WASHINGTON ---Following three months of gains and driven by a sharp monthly fall in defense goods, U.S. orders for durable goods fell in May, Commerce Department data showed Wednesday,
New orders for durable goods fell by $2.4 billion, or 1%, last month from April, when new orders had risen 0.8%.
Nearly all of the fall was in defense goods, and secondly, civilian aircraft.
Orders for defense goods were down $4.0 billion, or 31.4%, and civilian aircraft orders fell by $620 million. Both are key but often very volatile components of the total.
Offsetting those were a 2.1% rise in orders for automobiles and auto parts, and gains in orders for primary and fabricated metals.
Year-on-year, new orders continued to grow steadily, up 4.2% from May 2013.
"Of significance for the broad economy, new orders for nondefense capital goods excluding aircraft, a proxy for business equipment spending, rose by 1.4%, although this followed a 1.2% contraction in May,” said Cliff Waldman, senior economist for the Manufacturers Alliance for Productivity and Innovation (MAPI).
"But the year-over-year, year-to-date gain of only 2.7% in this critical barometer of business confidence and risk-taking suggests that the historically sluggish performance of capital spending in recent years will continue at least for the foreseeable future and will remain a drag on economic growth and job creation," Waldman added.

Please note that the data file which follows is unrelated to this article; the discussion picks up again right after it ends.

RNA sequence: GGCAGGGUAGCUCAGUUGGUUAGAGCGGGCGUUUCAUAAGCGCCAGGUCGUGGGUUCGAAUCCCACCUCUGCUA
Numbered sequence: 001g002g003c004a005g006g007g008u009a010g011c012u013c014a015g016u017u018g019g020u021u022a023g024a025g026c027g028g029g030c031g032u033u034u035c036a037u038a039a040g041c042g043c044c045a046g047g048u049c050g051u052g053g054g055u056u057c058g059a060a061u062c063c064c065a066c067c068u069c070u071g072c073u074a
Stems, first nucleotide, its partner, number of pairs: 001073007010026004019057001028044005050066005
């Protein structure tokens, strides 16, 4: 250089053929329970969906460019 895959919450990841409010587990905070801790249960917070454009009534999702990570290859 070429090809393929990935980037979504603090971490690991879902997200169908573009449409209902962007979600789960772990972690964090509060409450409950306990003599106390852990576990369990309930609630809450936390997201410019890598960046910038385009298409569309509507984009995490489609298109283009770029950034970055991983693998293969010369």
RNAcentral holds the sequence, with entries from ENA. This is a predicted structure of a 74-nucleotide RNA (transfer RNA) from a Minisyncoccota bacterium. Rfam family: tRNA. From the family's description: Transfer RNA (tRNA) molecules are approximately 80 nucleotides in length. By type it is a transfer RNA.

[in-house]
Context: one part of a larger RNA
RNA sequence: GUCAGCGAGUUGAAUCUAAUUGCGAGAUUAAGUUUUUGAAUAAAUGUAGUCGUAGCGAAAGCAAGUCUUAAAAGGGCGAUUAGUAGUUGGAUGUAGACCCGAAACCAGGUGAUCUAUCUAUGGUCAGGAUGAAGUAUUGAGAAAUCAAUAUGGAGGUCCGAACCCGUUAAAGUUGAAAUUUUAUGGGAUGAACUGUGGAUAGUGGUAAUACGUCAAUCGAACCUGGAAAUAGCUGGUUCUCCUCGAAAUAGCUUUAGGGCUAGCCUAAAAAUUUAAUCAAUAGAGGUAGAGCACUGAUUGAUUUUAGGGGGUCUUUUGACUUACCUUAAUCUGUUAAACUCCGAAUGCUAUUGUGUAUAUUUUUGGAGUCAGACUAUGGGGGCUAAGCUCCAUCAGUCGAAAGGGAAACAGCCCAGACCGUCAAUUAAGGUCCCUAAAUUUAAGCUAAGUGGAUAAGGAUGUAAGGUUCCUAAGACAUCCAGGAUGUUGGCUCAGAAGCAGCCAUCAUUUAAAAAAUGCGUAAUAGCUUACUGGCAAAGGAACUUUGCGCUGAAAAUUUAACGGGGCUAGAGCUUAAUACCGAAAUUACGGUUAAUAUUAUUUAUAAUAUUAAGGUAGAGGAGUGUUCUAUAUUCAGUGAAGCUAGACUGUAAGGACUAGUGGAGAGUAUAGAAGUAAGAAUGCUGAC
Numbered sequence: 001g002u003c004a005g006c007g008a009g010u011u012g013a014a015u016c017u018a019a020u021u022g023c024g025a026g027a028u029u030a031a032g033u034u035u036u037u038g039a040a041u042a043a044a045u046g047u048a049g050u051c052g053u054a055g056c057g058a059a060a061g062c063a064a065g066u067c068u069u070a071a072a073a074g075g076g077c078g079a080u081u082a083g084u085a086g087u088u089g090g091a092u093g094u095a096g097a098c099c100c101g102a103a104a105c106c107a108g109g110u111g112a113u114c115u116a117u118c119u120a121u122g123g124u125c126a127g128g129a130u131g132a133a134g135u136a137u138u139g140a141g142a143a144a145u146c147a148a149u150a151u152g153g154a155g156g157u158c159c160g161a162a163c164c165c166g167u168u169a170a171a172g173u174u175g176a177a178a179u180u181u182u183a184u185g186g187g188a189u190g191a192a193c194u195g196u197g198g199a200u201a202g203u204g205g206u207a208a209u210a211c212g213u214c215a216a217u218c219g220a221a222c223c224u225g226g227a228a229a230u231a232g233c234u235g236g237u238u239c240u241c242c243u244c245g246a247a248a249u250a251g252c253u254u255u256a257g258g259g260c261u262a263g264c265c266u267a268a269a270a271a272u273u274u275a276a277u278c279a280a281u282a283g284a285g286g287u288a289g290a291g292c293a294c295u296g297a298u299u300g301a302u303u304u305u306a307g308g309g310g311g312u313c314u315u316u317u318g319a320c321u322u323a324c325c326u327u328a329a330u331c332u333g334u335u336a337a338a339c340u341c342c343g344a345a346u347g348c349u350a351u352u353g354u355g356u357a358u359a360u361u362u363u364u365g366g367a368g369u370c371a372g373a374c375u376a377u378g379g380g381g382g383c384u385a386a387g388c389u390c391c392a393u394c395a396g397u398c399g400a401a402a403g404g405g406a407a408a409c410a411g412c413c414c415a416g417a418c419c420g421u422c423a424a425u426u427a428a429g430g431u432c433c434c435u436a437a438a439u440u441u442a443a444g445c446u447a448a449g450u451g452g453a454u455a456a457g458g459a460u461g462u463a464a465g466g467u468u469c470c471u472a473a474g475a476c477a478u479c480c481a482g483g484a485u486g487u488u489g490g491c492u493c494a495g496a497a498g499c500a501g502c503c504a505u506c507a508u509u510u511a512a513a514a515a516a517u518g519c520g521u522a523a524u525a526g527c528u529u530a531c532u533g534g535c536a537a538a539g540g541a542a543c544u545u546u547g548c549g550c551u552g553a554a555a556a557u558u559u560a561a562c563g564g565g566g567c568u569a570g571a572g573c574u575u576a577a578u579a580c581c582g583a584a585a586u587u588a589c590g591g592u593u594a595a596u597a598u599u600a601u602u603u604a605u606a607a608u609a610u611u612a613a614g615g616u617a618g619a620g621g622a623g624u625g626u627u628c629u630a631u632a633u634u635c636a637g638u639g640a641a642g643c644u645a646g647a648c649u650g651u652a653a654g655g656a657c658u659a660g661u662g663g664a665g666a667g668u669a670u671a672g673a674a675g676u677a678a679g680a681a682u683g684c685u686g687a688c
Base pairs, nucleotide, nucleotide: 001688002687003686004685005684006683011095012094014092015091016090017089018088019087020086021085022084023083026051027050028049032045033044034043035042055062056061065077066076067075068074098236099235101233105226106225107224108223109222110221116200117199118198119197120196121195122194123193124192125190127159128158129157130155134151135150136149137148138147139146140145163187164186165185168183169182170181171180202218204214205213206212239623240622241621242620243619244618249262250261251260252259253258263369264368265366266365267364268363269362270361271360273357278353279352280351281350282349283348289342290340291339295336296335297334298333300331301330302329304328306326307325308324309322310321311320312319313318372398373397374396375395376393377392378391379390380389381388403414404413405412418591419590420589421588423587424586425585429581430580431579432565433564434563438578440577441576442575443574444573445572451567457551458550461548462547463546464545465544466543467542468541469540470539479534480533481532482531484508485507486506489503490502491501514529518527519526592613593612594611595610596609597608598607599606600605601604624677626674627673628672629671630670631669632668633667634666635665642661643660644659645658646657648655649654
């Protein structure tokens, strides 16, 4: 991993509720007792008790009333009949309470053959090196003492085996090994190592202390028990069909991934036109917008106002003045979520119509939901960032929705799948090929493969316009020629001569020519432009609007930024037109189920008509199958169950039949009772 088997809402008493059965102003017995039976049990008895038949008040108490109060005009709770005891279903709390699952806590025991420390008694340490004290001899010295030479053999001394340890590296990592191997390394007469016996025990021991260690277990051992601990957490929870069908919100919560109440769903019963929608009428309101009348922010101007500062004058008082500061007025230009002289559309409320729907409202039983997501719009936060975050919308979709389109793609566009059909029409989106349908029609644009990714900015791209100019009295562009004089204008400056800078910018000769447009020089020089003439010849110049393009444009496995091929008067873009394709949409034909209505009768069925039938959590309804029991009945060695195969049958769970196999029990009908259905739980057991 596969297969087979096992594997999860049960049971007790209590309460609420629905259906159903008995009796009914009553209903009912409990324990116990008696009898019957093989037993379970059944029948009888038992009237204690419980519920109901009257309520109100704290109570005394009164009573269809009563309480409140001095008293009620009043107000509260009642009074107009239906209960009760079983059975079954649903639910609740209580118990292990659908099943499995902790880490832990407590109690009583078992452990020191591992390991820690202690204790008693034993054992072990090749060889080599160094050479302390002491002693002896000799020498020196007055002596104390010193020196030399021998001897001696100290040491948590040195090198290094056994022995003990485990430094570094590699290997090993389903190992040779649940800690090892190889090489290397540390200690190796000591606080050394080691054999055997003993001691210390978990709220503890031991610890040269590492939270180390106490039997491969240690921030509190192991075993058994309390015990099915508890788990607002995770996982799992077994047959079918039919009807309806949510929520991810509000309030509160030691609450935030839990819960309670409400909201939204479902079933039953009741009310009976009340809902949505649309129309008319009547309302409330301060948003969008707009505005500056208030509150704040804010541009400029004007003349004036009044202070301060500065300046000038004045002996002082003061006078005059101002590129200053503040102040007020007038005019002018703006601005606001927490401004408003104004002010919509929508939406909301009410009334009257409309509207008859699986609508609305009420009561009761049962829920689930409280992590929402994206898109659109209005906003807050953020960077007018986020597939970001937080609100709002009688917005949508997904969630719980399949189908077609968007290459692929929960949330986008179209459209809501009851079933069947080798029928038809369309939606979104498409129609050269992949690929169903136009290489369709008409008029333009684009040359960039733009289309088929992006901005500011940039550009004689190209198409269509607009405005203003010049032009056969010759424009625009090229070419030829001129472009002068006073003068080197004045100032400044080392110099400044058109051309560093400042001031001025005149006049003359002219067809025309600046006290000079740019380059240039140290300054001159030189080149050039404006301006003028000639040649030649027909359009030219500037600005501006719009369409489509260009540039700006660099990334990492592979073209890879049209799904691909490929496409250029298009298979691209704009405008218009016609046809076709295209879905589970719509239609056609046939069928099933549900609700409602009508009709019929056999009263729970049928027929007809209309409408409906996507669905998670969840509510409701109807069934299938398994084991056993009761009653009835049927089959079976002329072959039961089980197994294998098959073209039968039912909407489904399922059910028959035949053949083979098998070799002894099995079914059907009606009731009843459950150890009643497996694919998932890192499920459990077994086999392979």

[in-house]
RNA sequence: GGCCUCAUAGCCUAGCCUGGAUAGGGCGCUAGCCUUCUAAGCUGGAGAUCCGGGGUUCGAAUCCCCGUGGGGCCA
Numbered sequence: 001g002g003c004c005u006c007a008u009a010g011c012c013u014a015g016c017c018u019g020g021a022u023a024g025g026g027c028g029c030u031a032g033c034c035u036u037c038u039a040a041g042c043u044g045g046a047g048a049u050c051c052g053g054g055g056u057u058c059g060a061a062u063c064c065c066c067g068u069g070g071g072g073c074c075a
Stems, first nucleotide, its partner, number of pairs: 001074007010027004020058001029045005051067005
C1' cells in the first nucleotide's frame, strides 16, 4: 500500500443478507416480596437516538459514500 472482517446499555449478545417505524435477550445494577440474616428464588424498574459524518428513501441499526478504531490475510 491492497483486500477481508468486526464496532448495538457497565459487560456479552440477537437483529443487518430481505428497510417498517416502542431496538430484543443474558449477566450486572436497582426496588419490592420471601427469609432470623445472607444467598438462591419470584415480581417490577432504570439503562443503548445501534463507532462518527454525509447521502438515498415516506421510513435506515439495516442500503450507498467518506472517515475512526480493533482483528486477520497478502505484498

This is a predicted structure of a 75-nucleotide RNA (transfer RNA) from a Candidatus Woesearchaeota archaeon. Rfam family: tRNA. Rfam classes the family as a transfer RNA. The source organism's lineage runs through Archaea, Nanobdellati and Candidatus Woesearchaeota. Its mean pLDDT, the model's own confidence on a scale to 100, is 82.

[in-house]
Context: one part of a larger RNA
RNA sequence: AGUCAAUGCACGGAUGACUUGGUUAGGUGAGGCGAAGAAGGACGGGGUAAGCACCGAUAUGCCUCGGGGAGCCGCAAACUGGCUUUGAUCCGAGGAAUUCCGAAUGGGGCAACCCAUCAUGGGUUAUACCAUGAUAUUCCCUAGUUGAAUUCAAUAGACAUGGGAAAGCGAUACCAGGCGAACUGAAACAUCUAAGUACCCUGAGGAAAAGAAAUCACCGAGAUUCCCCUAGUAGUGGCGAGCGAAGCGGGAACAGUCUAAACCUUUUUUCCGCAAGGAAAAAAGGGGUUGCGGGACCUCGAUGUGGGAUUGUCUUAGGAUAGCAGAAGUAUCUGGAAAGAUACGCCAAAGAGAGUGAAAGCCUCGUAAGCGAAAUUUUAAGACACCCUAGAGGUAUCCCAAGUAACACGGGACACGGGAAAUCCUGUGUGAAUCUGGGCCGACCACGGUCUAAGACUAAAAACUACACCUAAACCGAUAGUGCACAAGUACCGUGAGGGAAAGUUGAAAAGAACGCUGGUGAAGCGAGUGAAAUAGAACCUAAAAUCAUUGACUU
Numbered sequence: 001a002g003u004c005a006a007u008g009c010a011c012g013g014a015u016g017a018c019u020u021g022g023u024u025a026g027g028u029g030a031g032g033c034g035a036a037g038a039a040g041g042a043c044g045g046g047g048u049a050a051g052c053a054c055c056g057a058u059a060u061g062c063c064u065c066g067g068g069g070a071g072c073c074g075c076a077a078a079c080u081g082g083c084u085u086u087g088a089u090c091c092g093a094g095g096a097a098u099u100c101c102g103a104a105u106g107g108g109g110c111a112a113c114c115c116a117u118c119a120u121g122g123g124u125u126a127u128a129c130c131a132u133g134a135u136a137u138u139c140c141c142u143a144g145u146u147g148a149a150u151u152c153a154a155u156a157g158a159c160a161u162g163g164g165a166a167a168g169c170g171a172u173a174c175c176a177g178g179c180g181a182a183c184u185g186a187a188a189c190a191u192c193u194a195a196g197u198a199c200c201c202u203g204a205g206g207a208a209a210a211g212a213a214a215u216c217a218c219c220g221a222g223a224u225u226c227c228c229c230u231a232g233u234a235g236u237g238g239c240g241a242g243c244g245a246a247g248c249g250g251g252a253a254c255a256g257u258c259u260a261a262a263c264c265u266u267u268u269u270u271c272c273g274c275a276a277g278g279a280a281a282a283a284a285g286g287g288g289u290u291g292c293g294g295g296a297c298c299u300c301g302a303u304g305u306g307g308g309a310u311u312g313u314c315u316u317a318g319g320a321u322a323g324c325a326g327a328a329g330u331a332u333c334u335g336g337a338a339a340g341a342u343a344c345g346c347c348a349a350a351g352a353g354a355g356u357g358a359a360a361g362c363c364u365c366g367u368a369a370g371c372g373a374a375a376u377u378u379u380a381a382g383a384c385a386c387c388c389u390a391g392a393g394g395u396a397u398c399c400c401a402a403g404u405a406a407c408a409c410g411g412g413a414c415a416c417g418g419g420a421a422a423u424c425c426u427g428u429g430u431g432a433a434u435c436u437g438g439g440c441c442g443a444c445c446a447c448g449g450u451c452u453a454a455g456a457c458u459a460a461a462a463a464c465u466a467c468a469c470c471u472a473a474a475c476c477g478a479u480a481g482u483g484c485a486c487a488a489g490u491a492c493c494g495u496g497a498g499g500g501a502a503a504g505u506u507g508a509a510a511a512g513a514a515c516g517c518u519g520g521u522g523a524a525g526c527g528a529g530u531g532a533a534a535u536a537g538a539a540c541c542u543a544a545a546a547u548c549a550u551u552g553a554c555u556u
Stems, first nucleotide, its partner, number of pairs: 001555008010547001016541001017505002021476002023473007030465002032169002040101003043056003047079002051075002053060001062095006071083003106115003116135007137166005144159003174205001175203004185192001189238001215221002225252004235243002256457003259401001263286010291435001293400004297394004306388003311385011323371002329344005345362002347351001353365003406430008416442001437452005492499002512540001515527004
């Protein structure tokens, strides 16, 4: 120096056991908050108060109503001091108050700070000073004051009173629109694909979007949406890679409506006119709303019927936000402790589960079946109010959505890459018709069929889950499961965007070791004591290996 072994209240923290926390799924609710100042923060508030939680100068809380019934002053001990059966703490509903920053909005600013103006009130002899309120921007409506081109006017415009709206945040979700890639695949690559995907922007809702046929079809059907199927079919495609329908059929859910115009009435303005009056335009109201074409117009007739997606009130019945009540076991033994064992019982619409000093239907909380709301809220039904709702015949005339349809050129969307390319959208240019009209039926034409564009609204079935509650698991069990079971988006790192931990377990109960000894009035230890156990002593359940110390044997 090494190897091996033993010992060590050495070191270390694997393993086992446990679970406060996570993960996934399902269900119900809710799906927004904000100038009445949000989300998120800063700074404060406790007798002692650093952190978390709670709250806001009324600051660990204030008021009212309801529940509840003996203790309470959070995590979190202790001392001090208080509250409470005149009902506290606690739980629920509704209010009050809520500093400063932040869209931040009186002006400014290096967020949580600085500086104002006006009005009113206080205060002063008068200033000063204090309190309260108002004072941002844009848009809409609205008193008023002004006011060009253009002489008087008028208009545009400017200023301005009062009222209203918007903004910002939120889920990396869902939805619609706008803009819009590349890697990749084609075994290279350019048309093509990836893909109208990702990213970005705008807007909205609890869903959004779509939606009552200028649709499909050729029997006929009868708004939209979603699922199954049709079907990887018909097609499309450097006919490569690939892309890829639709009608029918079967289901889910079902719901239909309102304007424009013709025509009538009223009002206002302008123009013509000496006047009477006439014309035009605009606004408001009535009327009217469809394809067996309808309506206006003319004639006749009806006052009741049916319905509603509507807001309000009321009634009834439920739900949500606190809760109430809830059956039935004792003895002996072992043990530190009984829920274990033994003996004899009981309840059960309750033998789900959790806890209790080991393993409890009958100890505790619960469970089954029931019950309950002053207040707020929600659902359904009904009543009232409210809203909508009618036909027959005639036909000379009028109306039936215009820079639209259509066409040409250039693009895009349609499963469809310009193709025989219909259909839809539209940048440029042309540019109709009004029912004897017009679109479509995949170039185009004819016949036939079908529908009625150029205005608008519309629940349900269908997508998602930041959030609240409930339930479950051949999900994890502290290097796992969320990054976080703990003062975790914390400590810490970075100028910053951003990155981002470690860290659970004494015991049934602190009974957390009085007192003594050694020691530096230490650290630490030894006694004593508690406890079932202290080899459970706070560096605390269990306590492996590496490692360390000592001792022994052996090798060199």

"U.S. manufacturing output growth will likely maintain its moderate course with some acceleration into 2015," Waldman said. "The U.S. economy appears to have at least stabilized from its winter doldrums, although weakness in the housing market is a source of short-term concern. But the still sluggish domestic economy combined with a mixed global picture, with critical regions such as China and the Eurozone continuing to struggle, means that the factory sector is not about to break out of its moderate, somewhat strained performance path anytime soon."
Copyright Agence France-Presse, 2014